Afghan officials said the United States needs a swift, transparent investigation into the burning of Korans and the killing of civilians, in order to restore public confidence in the NATO-led security force there. Secretary of State Hillary Clinton met Wednesday with Afghan Foreign Minister Zalmai Rassoul.
Secretary Clinton said it has been a difficult period in U.S.-Afghan relations following the burning of Korans at a U.S. air base and the suspected killing of 16 civilians by U.S. Staff Sergeant Robert Bales near Kandahar.
“This has been very personally painful to me and to the president. It does not represent who the United States is, who the American people are, and we appreciate the understanding and response of the Afghan government and the Afghan people.”
Foreign Minister Rassoul said Afghans expect a credible inquiry into the violence as a way to improve relations between Kabul and Washington.
“We are awaiting the swift and transparent investigation of this case and the punishment of anyone involved," Rassoul said. "That will greatly reinforce the Afghan people's confidence in the existing strong friendship and partnership with the United States.”
Clinton and Rassoul discussed the state of ongoing negotiations on a strategic partnership agreement between the United States and Afghanistan, including the issue of night raids by U.S. troops.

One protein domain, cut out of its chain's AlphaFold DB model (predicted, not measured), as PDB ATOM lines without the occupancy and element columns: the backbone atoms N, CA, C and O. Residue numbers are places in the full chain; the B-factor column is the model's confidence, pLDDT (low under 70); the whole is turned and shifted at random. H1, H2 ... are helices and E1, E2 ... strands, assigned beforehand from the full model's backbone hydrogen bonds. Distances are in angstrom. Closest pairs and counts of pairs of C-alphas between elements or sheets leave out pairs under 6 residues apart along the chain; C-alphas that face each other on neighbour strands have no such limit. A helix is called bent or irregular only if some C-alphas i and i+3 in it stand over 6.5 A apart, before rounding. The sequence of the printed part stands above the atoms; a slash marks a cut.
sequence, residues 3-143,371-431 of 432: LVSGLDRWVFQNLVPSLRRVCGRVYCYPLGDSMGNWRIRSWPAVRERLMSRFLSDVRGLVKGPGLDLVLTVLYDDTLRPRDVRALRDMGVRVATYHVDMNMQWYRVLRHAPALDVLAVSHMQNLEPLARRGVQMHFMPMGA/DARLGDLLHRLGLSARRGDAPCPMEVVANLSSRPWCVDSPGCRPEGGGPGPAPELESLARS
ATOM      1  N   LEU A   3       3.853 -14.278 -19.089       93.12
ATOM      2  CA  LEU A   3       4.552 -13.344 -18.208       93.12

The Afghan foreign minister said he is confident that an agreement can be concluded despite recent setbacks.
“The great shared sacrifices in blood and treasure that the American and Afghan people have given in Afghanistan in the past decade in the fight against terrorism and for the country's peace development and young democracy have created solid foundation for a close, long-term friendship and partnership between our two government and two nations," Rassoul added. "I have no doubt about that.”
The top U.S. and NATO commander in Afghanistan, Marine Corps General John Allen, told U.S. lawmakers this week that coalition forces remain on track to deny al-Qaida safe haven in the country.
General Allen says he will not recommend any further reductions of U.S. troops in Afghanistan until late this year. All American forces are scheduled to be withdrawn by the end of 2014.